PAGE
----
During the tour, I kept thinking of myself as a scientist on a secret research mission since there was a definite 1960’s vibe going on with the lab coats.  In fact, many times an arial shot of the shop floor wouldn’t have looked out-of-place in a 007 film’s secret lair where all the bad guys were running about wearing matching lab coats and boots.  The chicken carcasses zig-zagging through the place would need to be replaced by giant boxes or brightly colored tubs, but it really wouldn’t be that far off.

As we moved from station to station, I just couldn’t help thinking, “why can’t this be a chocolate factory or a textile mill.”  But, I went along and listened to all the facts presented to us.  From the ‘kill room’ which I did not enter simply because I felt it best not to lose my nuggets (yes, we had been given a lunch of chicken nuggets prior to the tour) in front of the crew to the final cutting and packaging of giblets, we saw it all. 

We had been shown the tour in reverse order and the smell from the ‘rendering’ building was just a tad overwhelming for me.  I told everyone that I was going to allow myself to use my imagination to envision how the live birds were strung up on the conveyor belt, electrocuted, halal throat slit, etc. 

However by sheer luck and unfortunate timing, I did get to witness the blood spattered and feather coated glass window that separated the main office that overlooked the de-feathering machine at one of the smaller plants we visited later in the day. 

My imaginary visions were not that far off from reality, although I was later told by one of my team that the de-feathering machine was actually rather cool to see up close and in action.  This would just have to be one of those many missed moments.

I never did make it out to the farms to see the chickens stacked many to a cage being stuffed with antibiotics.  But I did get to attend many meetings where I listened to how eggs ultimately became chickens which then ultimately became dinner ingredients.

The costing structures were long and detailed.  The manufacturing routings simple and yet, somehow complex.  But, the one thing that always struck me was that there wasn’t ever any mention to have steps included for QA testing of the chicken.  The plant was clean and had standards to keep things sanitary, but there really wasn’t any type of regular and consistent QA check for salmonella and other such things mentioned and required.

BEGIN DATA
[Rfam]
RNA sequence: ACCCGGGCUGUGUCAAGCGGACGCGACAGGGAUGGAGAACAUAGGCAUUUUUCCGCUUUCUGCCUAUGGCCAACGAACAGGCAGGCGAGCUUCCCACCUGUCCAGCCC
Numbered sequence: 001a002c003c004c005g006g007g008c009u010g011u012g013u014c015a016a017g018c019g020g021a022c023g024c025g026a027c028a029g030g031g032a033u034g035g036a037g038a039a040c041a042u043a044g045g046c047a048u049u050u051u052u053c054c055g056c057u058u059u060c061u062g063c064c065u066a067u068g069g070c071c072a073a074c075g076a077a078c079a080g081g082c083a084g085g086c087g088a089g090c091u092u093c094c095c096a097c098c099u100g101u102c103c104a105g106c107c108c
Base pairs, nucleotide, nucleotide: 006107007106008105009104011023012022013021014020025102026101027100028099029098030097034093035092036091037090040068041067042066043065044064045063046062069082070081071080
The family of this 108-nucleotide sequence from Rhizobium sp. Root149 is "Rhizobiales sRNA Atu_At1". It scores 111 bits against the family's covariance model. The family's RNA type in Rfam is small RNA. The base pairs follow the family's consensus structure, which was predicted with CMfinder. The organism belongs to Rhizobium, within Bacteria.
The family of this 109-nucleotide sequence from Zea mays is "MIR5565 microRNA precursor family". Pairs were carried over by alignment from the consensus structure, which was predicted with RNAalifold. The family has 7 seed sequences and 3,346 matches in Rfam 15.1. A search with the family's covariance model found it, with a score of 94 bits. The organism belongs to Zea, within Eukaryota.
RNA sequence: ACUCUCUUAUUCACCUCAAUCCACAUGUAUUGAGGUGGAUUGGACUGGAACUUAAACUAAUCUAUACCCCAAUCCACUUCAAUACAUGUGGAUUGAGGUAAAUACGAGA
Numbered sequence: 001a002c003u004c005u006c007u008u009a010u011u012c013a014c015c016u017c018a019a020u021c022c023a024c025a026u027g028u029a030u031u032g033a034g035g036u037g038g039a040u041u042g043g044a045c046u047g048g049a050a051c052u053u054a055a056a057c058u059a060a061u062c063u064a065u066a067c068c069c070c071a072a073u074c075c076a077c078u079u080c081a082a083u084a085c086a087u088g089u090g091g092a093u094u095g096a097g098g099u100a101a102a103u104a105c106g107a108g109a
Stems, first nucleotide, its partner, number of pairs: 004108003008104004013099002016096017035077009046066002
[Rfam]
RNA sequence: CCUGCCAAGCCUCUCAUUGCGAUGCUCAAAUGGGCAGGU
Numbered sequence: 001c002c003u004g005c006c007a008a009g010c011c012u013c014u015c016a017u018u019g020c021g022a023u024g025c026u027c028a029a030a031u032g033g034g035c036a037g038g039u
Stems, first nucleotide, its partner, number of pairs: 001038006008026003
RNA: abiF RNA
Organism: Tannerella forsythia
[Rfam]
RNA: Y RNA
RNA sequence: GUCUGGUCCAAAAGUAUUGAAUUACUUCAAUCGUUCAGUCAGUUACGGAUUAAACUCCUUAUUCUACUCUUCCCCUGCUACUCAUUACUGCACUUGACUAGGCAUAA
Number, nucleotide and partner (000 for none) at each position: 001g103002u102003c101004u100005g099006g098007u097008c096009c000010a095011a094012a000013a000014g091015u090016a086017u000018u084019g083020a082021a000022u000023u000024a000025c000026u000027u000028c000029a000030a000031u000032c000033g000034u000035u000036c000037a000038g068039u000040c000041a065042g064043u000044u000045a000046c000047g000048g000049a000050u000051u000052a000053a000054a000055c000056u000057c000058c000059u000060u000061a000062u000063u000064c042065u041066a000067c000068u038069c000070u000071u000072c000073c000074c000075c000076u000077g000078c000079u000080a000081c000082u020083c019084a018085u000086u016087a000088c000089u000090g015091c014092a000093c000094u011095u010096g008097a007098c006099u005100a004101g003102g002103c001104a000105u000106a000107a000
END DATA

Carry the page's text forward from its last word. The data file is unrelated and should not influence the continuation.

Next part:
Perhaps, it’s standard practice in the industry in many countries.  Maybe it’s all handled out at the farms.  I wouldn’t know because I’m not a poultry processing expert.  Although, now I do know more than I ever thought I would know about chicken meat and that’s something for the expat living memory book.

The images have faded from my memory, but  every now and again I do get a whiff of something that pulls at my olfactory bank.  And yes, I still eat chicken, but I’m afraid that those juicy breasts will be pulled from the cooking rotation for a while until the reality/scandal/rumors/investigation/sabotage/story-in-the-making subsides.

The only true fact for myself is that real free-range, organic, quality-inspected chicken will be consumed by me in massive amounts as soon as I can get my hands on some.  And, I wish we could have kept the boots.  They would come in handy during cyclone season.


About Minnesota Pilgrim

A GenX Xpat who moved from Minnesota to Mauritius to France with her Frenchman lover. Multiple cultures, total bedlam, absolute bliss.
This entry was posted in Environment, Health & Fitness, Mauritius, Work Abroad and tagged , , , , , , . Bookmark the permalink.

Leave a Reply

Fill in your details below or click an icon to log in: Logo

You are commenting using your account. Log Out /  Change )

Google+ photo

You are commenting using your Google+ account. Log Out /  Change )

Twitter picture

You are commenting using your Twitter account. Log Out /  Change )

Facebook photo

You are commenting using your Facebook account. Log Out /  Change )


Connecting to %s